Millennial parents have become massively impactful consumers.
Several stats speak to the generation’s purchasing power. First, millennials in general are the largest adult cohort worldwide, with 23% of the global population – or 1.8 billion – being part of that cohort. According to Sunrise Strategic Partners – an accelerator of emerging brands – 26-41-year-olds’ purchasing power increased more than 60% over 2016-2020, or around $1.4 trillion.
There are currently approximately 72.1 million millennials in America. And, within the next 15 years, 80% of millennials will be parents, according to marketing company SNIPP.
How can food companies appeal to millennial parents? That topic is the focus of The Food Institute’s extensive report this month, which will be available to members starting May 17 (to join FI, click here). Here’s a look at advice provided by industry leaders.
To win over millennial parents, food companies must display a social conscience. According to Incrementors Inbound Marketing, 37% of millennials favor a brand strictly due to the causes it supports.
“Millennials buy goods for a variety of reasons, including quality and flavor,” said Shiv Gupta, Incrementors Inbound Marketing’s CEO. “Many people in this generation are drawn to brands that support social concerns.”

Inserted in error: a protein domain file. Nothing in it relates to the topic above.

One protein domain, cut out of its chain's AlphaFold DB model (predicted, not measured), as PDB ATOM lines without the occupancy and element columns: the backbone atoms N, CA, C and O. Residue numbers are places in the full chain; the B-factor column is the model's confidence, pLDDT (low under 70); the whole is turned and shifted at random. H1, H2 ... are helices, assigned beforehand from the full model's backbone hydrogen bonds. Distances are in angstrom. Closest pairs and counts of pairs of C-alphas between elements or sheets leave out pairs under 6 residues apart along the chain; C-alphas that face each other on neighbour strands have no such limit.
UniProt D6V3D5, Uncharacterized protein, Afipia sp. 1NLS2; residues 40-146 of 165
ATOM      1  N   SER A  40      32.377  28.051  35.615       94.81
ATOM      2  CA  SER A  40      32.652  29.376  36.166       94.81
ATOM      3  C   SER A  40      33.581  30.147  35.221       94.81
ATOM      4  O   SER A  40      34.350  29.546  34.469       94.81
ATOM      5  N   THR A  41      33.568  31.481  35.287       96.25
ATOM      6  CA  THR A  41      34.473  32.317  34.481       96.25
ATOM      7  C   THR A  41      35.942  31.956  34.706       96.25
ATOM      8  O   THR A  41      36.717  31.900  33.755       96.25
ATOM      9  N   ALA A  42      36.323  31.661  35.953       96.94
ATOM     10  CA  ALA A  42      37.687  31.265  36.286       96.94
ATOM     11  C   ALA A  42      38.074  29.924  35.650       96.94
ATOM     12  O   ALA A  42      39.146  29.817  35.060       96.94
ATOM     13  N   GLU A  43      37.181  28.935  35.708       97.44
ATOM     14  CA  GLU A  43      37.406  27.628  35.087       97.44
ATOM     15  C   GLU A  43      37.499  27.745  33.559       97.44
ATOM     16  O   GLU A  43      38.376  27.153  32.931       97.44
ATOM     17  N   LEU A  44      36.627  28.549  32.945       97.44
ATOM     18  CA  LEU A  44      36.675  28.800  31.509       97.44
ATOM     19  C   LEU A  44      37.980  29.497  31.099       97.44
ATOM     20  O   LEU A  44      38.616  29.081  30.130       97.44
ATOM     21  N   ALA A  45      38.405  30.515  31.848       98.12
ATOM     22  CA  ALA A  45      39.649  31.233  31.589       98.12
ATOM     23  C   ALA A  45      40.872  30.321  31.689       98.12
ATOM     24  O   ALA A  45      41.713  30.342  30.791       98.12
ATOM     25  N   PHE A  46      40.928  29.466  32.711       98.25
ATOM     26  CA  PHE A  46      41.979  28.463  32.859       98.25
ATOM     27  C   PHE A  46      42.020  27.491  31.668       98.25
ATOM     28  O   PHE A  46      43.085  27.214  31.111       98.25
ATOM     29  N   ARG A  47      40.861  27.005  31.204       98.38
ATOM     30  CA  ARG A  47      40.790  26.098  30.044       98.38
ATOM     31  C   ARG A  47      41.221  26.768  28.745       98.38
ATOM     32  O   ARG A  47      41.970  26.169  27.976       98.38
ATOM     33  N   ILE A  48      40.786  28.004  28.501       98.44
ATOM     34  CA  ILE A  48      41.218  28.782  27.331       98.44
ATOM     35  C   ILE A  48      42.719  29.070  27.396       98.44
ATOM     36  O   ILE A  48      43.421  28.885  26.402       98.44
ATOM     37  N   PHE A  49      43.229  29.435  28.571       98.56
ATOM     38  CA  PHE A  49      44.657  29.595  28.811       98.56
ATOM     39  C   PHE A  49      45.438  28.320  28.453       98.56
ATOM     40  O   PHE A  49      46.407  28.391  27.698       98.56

Millennial consumers also demand that companies be available online. By most accounts, millennials tend to be influenced by online reviews, as well as comments seen on social media. Because of that, food companies should actively engage parents via digital means to help form positive impressions of their brands. And, their websites should be as transparent as possible.
“Millennials are the Google generation; they want to be able to find answers to their questions with a few clicks,” said Kristen Nauss, a Chattanooga, Tennessee-based registered dietitian and founder of the Buying School Food consultancy. “Food companies need a website with updated product information to remain competitive.”
It’s also imperative that food companies focus on quality and healthiness in their marketing pitches and on their packaging. Fresh ingredients are especially important to millennials; according to marketing company Vericast, 35% of millennials report they prepare more meals with fresh foods, compared to 29% of Gen Z and 27% of baby boomers.
According to Kathryn Bernell, founder of reHarvest Provisions, “products with clean ingredients continue to win in the marketplace.”